Some great effects can be achieved in Adobe Photoshop CC by working 'non-destructively'. This means that effects can be added and removed without permanently affecting the pixels shown in the Photoshop document. An adjustment layer can be created in the layers palette of Photoshop and it can contain levels, color adjustment information, brightness & contrast options and so on. Any layer beneath the adjustment layer will be affected by its values. The adjustment layers can be deleted, leaving the layers beneath it untouched and in their original state.
Similarly, layer effects can be added to individual layers which enable special effects such as drop shadows, embossing, color fills and so on. These can also be deleted, leaving the layer unaffected. These effects enable you to work non-destructively, and you should always keep the orginal layered Photoshop document archived in case you need to make changes to it at a later date. When you're happy with your artwork, duplicate the PSD file, flatten the layers and save it as a TIFF, JPEG or whatever is required. When you apply effects by flattening the layers in a document, you are working 'destructively'.
The graphic below was created in Photoshop by creating a flat shape layer and applying adjustment layers and layer effects to it. The only aspect of the image that did not take advantage of these were the sparkles and reflection.
So how was it done? You can either read on, or choose to view the Photoshop video tutorial below. Apologies for my less than inspiring voiceover! It's surprisingly difficult to inject enthusiasm when you're trying to concentrate on creating the image at the same time - especially at 2 in the morning!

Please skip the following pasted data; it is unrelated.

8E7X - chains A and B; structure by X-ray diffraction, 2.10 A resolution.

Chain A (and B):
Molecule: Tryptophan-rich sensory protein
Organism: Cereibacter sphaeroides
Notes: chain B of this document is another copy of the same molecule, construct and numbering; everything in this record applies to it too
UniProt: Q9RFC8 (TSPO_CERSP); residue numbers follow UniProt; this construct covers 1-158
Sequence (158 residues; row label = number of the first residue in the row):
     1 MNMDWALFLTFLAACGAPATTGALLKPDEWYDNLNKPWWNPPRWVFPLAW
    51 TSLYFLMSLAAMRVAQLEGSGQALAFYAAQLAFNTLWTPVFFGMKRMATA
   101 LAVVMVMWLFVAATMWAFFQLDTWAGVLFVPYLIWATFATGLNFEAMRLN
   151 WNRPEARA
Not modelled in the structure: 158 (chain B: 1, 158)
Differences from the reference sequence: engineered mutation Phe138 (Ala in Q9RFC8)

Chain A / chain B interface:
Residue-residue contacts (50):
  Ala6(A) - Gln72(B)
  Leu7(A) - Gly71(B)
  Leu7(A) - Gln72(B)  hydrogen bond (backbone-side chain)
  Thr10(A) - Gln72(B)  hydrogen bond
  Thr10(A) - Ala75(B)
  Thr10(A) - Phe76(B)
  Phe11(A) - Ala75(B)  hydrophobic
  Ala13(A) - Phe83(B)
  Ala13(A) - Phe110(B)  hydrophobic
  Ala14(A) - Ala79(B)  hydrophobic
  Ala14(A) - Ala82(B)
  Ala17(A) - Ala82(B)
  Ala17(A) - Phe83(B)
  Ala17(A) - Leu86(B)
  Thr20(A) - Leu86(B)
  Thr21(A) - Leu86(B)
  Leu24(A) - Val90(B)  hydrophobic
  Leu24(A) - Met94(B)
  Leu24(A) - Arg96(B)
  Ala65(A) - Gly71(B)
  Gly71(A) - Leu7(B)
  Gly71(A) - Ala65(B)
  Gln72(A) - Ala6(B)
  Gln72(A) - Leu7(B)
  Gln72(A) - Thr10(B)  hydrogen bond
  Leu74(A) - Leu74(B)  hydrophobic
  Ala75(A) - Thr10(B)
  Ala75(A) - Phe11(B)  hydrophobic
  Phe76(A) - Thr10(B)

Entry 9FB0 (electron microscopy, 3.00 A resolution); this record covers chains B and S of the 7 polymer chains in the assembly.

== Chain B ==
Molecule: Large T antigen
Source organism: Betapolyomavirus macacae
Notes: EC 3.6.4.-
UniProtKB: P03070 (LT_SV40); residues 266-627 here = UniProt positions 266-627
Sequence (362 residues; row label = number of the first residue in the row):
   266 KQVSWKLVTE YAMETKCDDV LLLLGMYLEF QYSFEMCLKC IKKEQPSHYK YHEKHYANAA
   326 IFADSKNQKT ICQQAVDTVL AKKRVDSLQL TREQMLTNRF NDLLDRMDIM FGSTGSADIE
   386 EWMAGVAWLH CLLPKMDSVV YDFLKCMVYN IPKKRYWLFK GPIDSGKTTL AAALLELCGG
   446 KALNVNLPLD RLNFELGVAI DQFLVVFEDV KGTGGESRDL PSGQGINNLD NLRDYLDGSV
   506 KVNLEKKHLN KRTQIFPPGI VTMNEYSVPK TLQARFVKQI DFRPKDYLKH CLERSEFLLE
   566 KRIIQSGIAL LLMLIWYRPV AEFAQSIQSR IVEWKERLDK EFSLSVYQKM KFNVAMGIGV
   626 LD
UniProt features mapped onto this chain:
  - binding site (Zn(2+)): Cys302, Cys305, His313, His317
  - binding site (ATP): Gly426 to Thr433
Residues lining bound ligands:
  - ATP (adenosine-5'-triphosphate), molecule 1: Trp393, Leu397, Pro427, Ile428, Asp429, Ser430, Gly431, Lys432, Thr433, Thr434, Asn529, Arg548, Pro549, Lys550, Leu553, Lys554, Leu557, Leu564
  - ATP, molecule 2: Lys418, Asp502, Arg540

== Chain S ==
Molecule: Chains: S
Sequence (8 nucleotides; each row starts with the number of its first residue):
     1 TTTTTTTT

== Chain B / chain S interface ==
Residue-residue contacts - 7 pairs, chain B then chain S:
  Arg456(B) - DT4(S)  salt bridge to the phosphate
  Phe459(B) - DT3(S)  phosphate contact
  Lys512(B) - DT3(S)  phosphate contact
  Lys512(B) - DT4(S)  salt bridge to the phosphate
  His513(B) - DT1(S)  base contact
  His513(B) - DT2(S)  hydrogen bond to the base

Create a Photoshop document. Mine was about 190mm square at 300DPI because the end result was destined for press. You can work with a smaller document if you prefer. Keep it RGB for now. If it's for press, convert the final (flattened) result to CMYK when you're finished.
Move to Illustrator where to create your text. A compact, bulky font should do the job nicely, like Helvetica Compressed (which is what I have used here) or Impact. Once you're happy with the look of the text, convert it to outlines by selecting Type/Create Outlines. Then copy the vector graphic and paste it into a Photoshop document (containing a black background) as a Shape Layer.
Once in Photoshop, select Edit/Free Transform and scale the new shape layer up to the size and position required (as below). Double click the color swatch in the layers palette to change the color of the shape layer. It doesn't matter too much which color you select because the layer effects will conceal the color attributes later. This is just so that you can see what you're working with. For now, just select gray.